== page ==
Should it happen, the question then, as it was before Wednesday’s game, won’t be: Can the Raptors score with Cleveland? It will be: Can they stop them just enough?
Their track record in this regard was very shaky and Wednesday night did little to help. Through five playoff losses in Cleveland the past two post-seasons, Toronto has been shredded for an average of 116 points a game, losing by an average of 24 points a night. Toronto was typically down by double figures in the first 12 minutes in those losses.
It was better in that respect as the Raptors trailed by four after the first quarter on Wednesday, but that was after giving up 42 points to the Cavs in the first 12 minutes.
Making things even more challenging was the Raptors have been struggling defensively, despite their standing in the league tables.
“We had some breakdowns, over help. Again, with a great player like James, you can’t give him both, where he has the assists and the scoring,” said Raptors head coach Dwane Casey. “He’s got to do one or the other and we kind of fell into a rhythm of giving him both.”
The schedule finally begins to lighten up for the Raptors and should yield some much-needed practice time in the next 10 days. That should help then tighten up their defence.
And the good news is Toronto can score against the Cavaliers.
Asked if he felt the Raptors could score whenever they needed against Cleveland, DeRozan, who was held to 6-of-15 shooting on his 21 points, turned the question around.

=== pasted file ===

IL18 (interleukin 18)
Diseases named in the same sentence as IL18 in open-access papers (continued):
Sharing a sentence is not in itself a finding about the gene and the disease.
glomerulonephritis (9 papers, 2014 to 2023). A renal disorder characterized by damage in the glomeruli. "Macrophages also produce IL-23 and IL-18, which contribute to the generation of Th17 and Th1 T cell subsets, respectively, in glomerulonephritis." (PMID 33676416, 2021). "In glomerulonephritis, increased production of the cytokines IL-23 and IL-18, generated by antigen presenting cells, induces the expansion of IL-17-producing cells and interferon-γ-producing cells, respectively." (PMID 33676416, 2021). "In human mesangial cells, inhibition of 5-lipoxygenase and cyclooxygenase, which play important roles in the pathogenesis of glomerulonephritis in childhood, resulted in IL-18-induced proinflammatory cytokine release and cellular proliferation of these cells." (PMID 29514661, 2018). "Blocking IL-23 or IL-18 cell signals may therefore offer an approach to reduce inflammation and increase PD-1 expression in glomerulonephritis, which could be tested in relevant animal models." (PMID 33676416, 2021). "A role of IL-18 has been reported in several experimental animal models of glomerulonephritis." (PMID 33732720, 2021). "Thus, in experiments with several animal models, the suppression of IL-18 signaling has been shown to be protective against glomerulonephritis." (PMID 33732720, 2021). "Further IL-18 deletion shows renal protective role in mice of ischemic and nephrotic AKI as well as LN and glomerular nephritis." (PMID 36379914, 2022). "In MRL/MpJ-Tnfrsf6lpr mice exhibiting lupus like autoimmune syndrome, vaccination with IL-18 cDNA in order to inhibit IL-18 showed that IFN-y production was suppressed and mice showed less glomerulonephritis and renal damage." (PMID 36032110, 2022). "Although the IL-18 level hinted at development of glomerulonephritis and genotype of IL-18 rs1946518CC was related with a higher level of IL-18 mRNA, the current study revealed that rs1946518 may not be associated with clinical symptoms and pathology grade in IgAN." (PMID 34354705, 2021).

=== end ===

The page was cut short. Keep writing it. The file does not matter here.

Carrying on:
“How many points did we score tonight?”
“One hundred and twenty-nine,” he was reminded.
“Yes. And we missed a lot of shots we normally make, a lot of us. To answer your question, without a doubt [we can score with them].”
That’s something to build on.
These are not the Cavs that ran Toronto out of the building during the past two post-seasons. And the these are not the same Raptors. The Cavs will put up numbers, but they aren’t likely to run away from the Toronto. The Raptors will be able to put plenty of points on the Cavaliers.
“They still a helluva team. You can’t take anything away from them,” said DeRozan. “They’re still a top team in our conference and in this league. You can’t overlook them no type of way, no matter what changes they made.”
But are the Cavs a team that’s going to romp through the Eastern Conference at 12-1 as they did last year? Are they going to blow the Raptors out at will?
Hard to see that.
It’s clear that you’re not going to beat Cleveland consistently if you can’t score with them. The Raptors can do that.
On Wednesday, they held their own in the most beautiful pick-up game you’ve ever seen.
Now Toronto just has to figure out how to get some stops. Not a lot of them, but enough to make it a real game.